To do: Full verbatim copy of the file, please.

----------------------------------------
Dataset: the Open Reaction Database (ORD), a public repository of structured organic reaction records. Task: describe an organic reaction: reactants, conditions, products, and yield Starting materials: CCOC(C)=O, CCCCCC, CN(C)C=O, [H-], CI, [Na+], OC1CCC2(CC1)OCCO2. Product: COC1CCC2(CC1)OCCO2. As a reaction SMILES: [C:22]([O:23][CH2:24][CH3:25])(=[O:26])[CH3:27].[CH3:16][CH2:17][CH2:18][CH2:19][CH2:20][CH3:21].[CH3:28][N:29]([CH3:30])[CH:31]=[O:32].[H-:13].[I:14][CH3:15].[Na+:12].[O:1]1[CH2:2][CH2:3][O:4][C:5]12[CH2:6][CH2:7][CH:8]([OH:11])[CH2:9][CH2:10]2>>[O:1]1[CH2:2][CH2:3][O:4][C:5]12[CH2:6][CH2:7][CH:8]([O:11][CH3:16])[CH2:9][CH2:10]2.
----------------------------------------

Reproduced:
Dataset: the Open Reaction Database (ORD), a public repository of structured organic reaction records. Task: describe an organic reaction: reactants, conditions, products, and yield Starting materials: CCOC(C)=O, CCCCCC, CN(C)C=O, [H-], CI, [Na+], OC1CCC2(CC1)OCCO2. Product: COC1CCC2(CC1)OCCO2. As a reaction SMILES: [C:22]([O:23][CH2:24][CH3:25])(=[O:26])[CH3:27].[CH3:16][CH2:17][CH2:18][CH2:19][CH2:20][CH3:21].[CH3:28][N:29]([CH3:30])[CH:31]=[O:32].[H-:13].[I:14][CH3:15].[Na+:12].[O:1]1[CH2:2][CH2:3][O:4][C:5]12[CH2:6][CH2:7][CH:8]([OH:11])[CH2:9][CH2:10]2>>[O:1]1[CH2:2][CH2:3][O:4][C:5]12[CH2:6][CH2:7][CH:8]([O:11][CH3:16])[CH2:9][CH2:10]2.